Based on chiropractic theories, some of the neurological problems associated with bed-wetting may be due to spinal cord subluxation or lumbosacral spinal misalignment that affects the bladder and kidneys. Chiropractic can be effective at restoring bladder control by correcting structural deviations and misalignment (5). Breathing exercises in enuretic children with sleep-disordered breathing, cause a better response to antidiuretic hormone and better control of bladder muscles by increasing the oxygen level (26). The exact mechanism for hypnosis effectiveness in improving NE is unknown and it seems to work by its own specific rationales in enuresis.
The improvement of enuresis by some Ayurvedic medicines may be due to increased strength of the bladder sphincters and increased bladder retention capacity (31). Foot reflexology, based on the principle of activating specific reflex zones of the feet, which are related to the brain and urinary system may aid in reducing the symptoms of NE (34). 
Based on Chinese medicine principles, cupping therapy in special points is able to warm up and dredge the kidney yang and calm the heart and mind; thus, enuresis can be controlled (37). Acupuncture is thought to restore health by removing energy imbalances and blockages. Studies suggest that acupuncture decreases uninhibited contractions of the detrusor muscle (38) or increases the maximum bladder capacity (40). Tuina massage can warm the kidneys, astringe the bladder and coordinate yin-yang in the treatment of enuresis according to Chinese medicine (45). In herbal medicine, each plant has a different mechanism of action and the different ingredients in each plant work synergistically to balance the body of patients with enuresis (5). For example, Suoquan has a good effect on strengthening the kidney and plays an effect on enuresis by reducing the amount of urine and the irritability of bladder detrusor (49). Though the specific mechanisms of action of Persian medicine products are not exactly known, most of them are bladder tonic and have antidiuretic, antispasmodic, or anticholinergic activity (52). The probable mechanism of yoga on enuresis is to help strengthen the muscles that control urination and increase bladder capacity (55).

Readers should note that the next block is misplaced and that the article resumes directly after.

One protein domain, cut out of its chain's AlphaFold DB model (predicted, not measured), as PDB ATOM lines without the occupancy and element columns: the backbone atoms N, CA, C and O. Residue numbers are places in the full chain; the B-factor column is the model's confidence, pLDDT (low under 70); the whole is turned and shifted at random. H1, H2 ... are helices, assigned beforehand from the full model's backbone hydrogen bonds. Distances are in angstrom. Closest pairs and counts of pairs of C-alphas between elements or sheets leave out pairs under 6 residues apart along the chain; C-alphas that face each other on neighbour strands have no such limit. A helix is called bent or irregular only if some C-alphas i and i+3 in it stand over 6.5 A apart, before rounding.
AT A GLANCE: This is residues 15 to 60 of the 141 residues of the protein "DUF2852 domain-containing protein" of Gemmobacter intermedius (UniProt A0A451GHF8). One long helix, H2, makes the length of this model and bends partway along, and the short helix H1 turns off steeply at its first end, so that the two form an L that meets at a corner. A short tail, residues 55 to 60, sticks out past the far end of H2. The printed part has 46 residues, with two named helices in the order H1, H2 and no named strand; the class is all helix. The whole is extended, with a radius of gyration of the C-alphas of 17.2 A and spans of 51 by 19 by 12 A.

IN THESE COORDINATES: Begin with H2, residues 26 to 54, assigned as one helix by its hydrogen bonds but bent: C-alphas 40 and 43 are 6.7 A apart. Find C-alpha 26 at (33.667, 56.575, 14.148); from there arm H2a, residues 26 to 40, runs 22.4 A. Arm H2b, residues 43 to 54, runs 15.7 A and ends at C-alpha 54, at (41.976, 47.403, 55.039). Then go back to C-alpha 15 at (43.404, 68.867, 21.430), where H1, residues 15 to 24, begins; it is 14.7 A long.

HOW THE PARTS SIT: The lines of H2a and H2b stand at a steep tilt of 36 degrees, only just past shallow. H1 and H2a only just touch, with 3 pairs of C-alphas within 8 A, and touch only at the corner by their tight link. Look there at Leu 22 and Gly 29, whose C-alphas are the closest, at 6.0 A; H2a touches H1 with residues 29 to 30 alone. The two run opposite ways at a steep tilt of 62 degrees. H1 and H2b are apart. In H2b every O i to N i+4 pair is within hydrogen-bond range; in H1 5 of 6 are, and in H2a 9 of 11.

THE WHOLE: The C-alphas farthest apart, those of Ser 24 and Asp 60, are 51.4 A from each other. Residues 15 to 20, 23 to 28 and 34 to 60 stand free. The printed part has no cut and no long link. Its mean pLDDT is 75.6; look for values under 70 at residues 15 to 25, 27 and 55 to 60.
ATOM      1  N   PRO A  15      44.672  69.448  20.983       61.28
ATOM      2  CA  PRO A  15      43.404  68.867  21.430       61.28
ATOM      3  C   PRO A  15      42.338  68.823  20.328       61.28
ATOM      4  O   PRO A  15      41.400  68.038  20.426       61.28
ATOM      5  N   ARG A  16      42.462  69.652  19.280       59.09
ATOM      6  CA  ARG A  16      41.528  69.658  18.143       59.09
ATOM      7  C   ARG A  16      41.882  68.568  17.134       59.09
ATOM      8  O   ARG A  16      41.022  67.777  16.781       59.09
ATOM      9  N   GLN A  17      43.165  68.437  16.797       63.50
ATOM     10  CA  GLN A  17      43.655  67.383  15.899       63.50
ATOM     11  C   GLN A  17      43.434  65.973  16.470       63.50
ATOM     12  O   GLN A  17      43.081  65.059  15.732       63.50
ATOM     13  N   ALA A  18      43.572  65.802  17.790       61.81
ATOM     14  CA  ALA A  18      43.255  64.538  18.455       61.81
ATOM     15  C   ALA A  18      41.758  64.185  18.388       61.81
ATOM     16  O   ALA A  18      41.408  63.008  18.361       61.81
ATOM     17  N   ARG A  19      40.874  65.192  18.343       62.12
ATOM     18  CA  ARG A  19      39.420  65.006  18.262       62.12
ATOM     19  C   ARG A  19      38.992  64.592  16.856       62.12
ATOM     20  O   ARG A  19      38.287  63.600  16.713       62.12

There are differences in treatment methods between different complementary medicines that may influence relevant research. For example, there are limitations to blind the studies in some CAM interventions. Designing a placebo for methods, such as acupuncture, manual therapies, such as massage and reflexology, and herbal remedies with a specific smell and taste is associated with certain problems and in many cases is not possible.
Our study had many limitations, such as language, because we only reviewed English or Persian articles while many related articles are in Chinese. We tried to search most CAM methods in enuresis, but because CAM treatments are so diverse, we may miss some types of CAM therapies. We only included published articles in this study; however, there are unpublished studies on this subject that are not included in our study. According to the Iranian Registry of Clinical Trials (IRCT), several studies have been conducted on the effect of herbal medicines and PM in NE in Children, but the results have not been published yet. Based on our review, most CAM interventions had positive effects on children’s enuresis, but for better results, more studies with better qualities are required.

5. Conclusion
Some evidence suggests that CAM methods can be effective for pediatric enuresis, but there was little reliable information comparing complementary methods with established effective methods. Despite the wide use of many of these alternative therapies for different problems of children, the evidence does not support those until properly randomized trials have been done to demonstrate their effectiveness. More clinical trials are required to evaluate the safety and efficacy of these methods.

Ethical Considerations
Compliance with ethical guidelines

All ethical principles were considered in this article.

This research did not receive any grant from funding agencies in the public, commercial, or non-profit sectors.

Authors' contributions
Conceptualization, investigation, writing - original draft: Monireh Sadat Motaharifard; Writing - review, and editing: Masoumeh Mohkam; Reading and approving the final manuscript: Both authors.

Conflicts of interest
The authors declared no conflicts of interests.

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Type of Study: Review Article | Subject: Pediatric Nephrology
Received: 2021/08/8 | Accepted: 2021/12/26 | Published: 2022/01/1